She laughed because Mom had gotten the last word over the soon-to-be millionaire son. She admitted, of course, that Gary was about 13 years old when that occurred.
"We were out in the backyard and it was truly a battle,'' she said. "When I beat him, I knew it wasn't going to happen again. He was beyond all I could do. He would say 'C'mon Mom, c'mon,' and I would say 'No, no, it’s OK.'"
Competitiveness is the attribute many kids do not have in athletics, these second-generation athletes and their parents say. Many other athletes relent, or give in, because it is not important enough, or they don’t want to hurt anybody’s feelings. Walk away. Be nice.
But the children of college or professional athletes—if they choose the same path as mom or dad—do not easily surrender, and that, along with athletic genes, is how they leave other kids behind. It is not just doing one more rep of a pet move, or hustling for another loose ball. It is doing that rep or mad dash with guile, passion and a specific outcome in mind, which is to "just win, baby.''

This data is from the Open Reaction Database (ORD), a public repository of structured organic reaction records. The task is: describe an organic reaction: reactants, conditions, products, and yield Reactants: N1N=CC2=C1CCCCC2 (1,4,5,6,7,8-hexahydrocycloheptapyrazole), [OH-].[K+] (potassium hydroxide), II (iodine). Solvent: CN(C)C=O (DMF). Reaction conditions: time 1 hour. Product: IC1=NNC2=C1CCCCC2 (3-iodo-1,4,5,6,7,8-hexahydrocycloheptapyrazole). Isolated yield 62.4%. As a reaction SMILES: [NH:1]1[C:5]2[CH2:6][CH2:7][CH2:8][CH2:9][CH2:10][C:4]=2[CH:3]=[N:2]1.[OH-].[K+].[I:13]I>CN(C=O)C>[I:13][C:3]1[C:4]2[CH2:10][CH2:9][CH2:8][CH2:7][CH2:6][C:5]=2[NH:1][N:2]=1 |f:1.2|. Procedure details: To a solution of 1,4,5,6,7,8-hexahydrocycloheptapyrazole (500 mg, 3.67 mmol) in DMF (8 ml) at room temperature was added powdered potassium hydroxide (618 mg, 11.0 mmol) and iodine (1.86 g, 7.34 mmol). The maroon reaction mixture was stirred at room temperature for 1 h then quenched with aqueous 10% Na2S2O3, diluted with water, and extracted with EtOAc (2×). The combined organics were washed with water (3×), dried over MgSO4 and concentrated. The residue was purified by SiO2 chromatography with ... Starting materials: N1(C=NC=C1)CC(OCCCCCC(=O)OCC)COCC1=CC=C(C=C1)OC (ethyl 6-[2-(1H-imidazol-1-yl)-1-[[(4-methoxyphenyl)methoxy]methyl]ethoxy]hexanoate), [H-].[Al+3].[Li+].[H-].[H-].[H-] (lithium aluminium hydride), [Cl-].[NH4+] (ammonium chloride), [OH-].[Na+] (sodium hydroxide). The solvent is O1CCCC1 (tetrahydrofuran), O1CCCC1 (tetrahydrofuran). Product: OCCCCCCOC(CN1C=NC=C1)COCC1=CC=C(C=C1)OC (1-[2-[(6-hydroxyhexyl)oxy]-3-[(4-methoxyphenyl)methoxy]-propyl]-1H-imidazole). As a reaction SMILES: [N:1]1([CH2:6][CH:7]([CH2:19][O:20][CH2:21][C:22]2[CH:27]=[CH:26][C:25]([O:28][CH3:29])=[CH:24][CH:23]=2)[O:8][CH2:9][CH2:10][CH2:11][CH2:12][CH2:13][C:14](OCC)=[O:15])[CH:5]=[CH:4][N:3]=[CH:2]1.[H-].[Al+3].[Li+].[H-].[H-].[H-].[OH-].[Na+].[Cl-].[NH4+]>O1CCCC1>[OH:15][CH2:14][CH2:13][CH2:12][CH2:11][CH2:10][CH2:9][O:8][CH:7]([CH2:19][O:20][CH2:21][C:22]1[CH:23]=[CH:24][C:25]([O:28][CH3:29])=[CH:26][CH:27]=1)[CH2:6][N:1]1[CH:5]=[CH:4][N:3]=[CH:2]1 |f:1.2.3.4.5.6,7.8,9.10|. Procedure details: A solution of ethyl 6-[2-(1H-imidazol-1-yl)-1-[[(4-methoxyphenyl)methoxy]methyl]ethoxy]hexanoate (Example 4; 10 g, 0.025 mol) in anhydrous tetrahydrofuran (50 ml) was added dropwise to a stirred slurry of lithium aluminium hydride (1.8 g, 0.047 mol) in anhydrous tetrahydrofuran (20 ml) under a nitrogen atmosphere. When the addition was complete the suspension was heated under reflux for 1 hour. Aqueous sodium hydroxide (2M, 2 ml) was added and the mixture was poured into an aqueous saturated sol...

"With my brother it was the first to get done with their food, who could win the board game, and who could get up earliest to work out," said former Michigan star Glenn Robinson III, 20, whose brother, Gelen, will play football for Purdue. "I was getting up at 5:30 a.m. just to be the first out of the house to work out."
Ed Gordon, whose son Aaron was a freshman standout at Arizona, once told Bruce Pascoe of the Arizona Daily Star that there were days when Aaron's games on the family's backyard court would have to be stopped because they were becoming borderline brawls.
"It was always extremely competitive," Gordon told Pascoe. "Maybe sometimes more competitive than it should have been. We always kept it under control, and once the game was over, we'd go inside and be a family again. But sometimes I had to end the game because it was too competitive."